CURITIBA, Brazil, June 24 (Reuters) - Brazilian police said on Wednesday they intercepted a note from the jailed chief executive of Odebrecht SA to his lawyers asking to “destroy email,” after he became the highest-profile executive arrested in Brazil’s largest ever corruption investigation.
The handwritten note, reproduced by Federal Police and posted in court documents online, says “destroy email drilling rigs.”
Marcelo Odebrecht, head of Brazil’s largest engineering and construction conglomerate, was arrested Friday in a sweeping investigation into a kickback scheme at the state-run oil company Petrobras.
Dora Cavalcanti, a lawyer for Odebrecht, called the publication of the note “an act of extreme bad faith by the police,” and said there was nothing criminal about its contents or Odebrecht’s intent.
“That phrase ‘destroy email’ meant ‘explain’ or ‘refute’ the allegations about the email,” Cavalcanti told Reuters, adding that it was one of seven points in Odebrecht’s notes for his plea for habeas corpus, or release from unlawful imprisonment.
The note intercepted by prison guards Monday also mentions “Andre Esteves,” the name of a prominent Brazilian banker. Cavalcanti confirmed Odebrecht was referring to the CEO of Grupo BTG Pactual SA in providing context for his defense.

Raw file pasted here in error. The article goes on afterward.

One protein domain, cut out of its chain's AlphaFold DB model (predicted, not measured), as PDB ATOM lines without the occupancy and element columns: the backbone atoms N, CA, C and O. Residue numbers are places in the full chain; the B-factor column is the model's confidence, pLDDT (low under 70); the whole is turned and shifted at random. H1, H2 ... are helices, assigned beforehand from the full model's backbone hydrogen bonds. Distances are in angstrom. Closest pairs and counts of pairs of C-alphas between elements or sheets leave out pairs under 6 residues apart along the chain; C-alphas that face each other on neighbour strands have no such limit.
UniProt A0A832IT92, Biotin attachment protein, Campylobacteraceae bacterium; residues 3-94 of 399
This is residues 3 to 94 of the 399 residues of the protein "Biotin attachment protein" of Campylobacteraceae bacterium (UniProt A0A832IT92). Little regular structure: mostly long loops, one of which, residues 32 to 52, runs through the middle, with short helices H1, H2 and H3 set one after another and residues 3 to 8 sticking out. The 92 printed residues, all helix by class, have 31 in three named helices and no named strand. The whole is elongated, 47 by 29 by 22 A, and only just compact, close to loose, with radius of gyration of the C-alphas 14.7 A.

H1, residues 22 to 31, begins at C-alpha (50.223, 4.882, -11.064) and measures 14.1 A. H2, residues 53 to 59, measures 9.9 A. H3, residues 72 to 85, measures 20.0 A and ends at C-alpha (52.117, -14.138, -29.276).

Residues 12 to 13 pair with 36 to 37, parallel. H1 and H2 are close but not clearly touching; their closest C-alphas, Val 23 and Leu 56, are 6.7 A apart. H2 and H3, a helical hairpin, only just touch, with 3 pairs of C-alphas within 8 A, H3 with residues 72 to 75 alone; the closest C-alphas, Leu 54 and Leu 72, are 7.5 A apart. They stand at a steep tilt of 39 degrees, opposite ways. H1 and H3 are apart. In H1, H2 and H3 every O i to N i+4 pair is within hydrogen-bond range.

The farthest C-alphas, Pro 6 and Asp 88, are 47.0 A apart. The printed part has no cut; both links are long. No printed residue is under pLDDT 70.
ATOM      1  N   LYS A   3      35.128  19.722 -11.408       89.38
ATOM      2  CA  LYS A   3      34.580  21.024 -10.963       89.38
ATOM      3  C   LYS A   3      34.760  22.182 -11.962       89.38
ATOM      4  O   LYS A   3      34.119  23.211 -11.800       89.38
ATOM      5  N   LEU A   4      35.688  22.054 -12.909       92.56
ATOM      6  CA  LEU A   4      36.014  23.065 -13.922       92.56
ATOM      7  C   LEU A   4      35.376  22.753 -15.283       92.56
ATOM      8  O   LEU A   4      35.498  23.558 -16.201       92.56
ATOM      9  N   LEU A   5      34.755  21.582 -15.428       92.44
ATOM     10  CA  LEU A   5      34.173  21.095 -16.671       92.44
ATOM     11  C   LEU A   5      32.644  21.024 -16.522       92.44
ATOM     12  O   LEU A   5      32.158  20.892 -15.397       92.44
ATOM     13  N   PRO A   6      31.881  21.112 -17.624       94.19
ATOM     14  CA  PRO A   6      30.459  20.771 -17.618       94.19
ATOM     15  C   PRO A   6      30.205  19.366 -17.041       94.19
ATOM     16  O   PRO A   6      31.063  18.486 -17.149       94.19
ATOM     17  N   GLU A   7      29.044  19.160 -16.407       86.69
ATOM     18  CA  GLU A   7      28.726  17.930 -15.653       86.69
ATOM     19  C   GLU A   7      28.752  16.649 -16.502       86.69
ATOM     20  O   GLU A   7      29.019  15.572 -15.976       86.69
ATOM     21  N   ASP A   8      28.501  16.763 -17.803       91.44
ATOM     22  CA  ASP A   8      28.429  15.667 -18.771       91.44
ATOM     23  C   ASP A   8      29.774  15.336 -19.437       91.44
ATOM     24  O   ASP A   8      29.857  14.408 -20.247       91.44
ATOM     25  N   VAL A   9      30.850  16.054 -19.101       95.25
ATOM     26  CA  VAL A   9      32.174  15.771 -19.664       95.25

Shares in that bank fell nearly 4 percent on Wednesday after the note was published online. Pactual had no comment.
The note’s interception was the latest wrinkle in a 16-month-old investigation which had already taken a dramatic turn on Friday with the arrest of Odebrecht and the head of Brazil’s No. 2 construction company Andrade Gutierrez.
Lead prosecutor Carlos Fernando dos Santos Lima said he had “no doubt” the two companies led what he called a “cartel” that overcharged Petrobras for contracts and passed on the excess funds to executives and politicians.
The investigation turned up an email from an Odebrecht executive that copied in Marcelo Odebrecht and referred to “over-pricing in the operations contract of $20-25,000/day (for drilling rig).”
Odebrecht took out newspaper ads saying the term “over-pricing” in the email has “nothing to do with overbilling, overcharging or any irregularity.” Cavalcanti reiterated that the email was referring to a “cost-plus-fee” pricing arrangement.
Odebrecht, the 46-year-old scion of one of Brazil’s biggest family-run companies, has not been charged and is being held in preventive prison in the southern Brazilian city of Curitiba, the epicenter of the investigation. (Additional reporting by Brad Haynes and Guillermo Parra-Bernal in Sao Paulo; Writing by Mary Milliken; Editing by Christian Plumb)